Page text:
Several pro-union Amazon employees attended a press conference outside New York City Hall Wednesday morning, ahead of a hearing about the company’s proposed “second headquarters” in Long Island City, Queens. Last month, Amazon announced that it had chosen Long Island City to be the site of one of its new mega offices, where 25,000 white-collar employees are expected to eventually work. The secretive deal, which netted Amazon over a billion dollars in governmental incentives, has incited a backlash among some local residents and politicians. The Staten Island organizers plan to use the HQ2 deal as leverage for their own efforts.

“My hands hurt all the time. I can’t even write,” Sharon Bleach, a Staten Island Amazon employee, said outside City Hall Wednesday. Bleach, 60, has worked at the company for only a month, and said she is forced to work with boxes stacked up all around her. She worries there would be no way to escape in the case of a fire or accident. In response to Bleach’s concerns, Robinson said she should talk to her managers and that “all exits and walkways are clearly marked and kept clear.” She added that Amazon surveys all workers each month about their perceptions of safety conditions.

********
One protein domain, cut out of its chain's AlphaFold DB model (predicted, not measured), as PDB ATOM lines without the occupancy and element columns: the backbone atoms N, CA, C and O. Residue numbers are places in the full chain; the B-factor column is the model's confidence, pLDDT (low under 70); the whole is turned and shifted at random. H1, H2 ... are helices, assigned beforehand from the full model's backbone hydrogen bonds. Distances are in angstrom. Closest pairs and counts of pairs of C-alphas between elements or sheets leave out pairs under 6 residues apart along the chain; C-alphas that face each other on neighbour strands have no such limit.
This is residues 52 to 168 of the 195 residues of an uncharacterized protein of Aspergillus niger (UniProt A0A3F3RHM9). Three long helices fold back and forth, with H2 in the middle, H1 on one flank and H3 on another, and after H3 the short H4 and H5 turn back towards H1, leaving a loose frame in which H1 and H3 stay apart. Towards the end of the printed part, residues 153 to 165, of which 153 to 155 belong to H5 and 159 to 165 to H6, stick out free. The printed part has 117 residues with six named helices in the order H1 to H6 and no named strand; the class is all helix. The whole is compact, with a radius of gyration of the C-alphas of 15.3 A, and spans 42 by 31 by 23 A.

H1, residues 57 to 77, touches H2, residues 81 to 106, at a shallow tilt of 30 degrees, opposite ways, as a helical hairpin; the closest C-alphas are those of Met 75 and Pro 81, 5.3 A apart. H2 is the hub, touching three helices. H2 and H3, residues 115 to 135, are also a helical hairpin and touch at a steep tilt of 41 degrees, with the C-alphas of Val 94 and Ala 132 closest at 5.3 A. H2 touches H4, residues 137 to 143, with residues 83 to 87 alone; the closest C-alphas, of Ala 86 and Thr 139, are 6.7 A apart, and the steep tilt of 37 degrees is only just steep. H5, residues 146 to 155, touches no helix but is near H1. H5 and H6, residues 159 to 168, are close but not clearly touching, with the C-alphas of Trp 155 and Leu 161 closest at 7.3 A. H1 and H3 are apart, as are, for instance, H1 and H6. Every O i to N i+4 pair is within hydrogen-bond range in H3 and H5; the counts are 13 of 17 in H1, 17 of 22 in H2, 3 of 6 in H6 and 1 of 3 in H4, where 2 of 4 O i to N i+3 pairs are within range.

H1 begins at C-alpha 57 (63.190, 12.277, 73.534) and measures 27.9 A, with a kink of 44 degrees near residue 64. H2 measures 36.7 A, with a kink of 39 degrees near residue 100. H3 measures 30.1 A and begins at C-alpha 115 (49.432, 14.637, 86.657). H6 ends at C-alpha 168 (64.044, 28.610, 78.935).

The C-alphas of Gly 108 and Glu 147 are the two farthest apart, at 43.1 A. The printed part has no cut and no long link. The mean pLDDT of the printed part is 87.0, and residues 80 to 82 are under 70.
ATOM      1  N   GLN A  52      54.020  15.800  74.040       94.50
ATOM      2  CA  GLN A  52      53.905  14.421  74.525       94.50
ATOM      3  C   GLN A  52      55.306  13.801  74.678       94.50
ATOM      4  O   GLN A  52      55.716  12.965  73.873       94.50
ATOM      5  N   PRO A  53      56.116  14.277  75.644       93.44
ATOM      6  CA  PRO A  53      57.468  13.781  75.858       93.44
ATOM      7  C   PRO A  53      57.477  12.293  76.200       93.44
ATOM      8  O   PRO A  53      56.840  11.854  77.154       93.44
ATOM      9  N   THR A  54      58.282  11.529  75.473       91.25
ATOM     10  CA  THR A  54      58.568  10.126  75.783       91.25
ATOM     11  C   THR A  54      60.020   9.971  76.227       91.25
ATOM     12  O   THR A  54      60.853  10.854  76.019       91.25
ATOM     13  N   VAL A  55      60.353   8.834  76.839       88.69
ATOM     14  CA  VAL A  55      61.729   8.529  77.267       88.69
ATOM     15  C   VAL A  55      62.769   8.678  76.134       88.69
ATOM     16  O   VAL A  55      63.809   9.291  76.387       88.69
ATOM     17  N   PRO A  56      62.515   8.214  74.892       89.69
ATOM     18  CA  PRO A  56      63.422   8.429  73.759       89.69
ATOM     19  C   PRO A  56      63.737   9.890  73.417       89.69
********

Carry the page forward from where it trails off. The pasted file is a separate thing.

For now, there’s no way to know whether these nascent organizing efforts will grow into a widespread movement at Amazon outposts across the US. “All of the diamonds have to line up for these efforts to be successful, since employers have so much more power than workers,” says Ruth Milkman, a sociologist at the Graduate Center, City University of New York, who studies labor movements. “To win, a campaign needs a well-thought-out and savvy strategy, which includes being focused on the key grievances that animate workers, and also an ability to persuade people that they can win a union drive and benefit from it.”

“All of the diamonds have to line up for these efforts to be successful, since employers have so much more power than workers.”

Ruth Milkman, the Graduate Center, City University of New York

Amazon’s employees do have several factors working in their favor. For one, the labor market is extremely tight in the United States right now; the unemployment rate was at 3.7 percent in November. Amazon’s employees are also part of a wider renewed interest in unionizing among some workers, particularly millennials, says Milkman. “That was also a factor in the wave of teachers’ strikes earlier this year, and in recent unionization drives among adjunct faculty and graduate students,” she says. Hundreds of Columbia University teaching and research assistants went on strike in August, for example. Milkman added that many online publications have also recently unionized.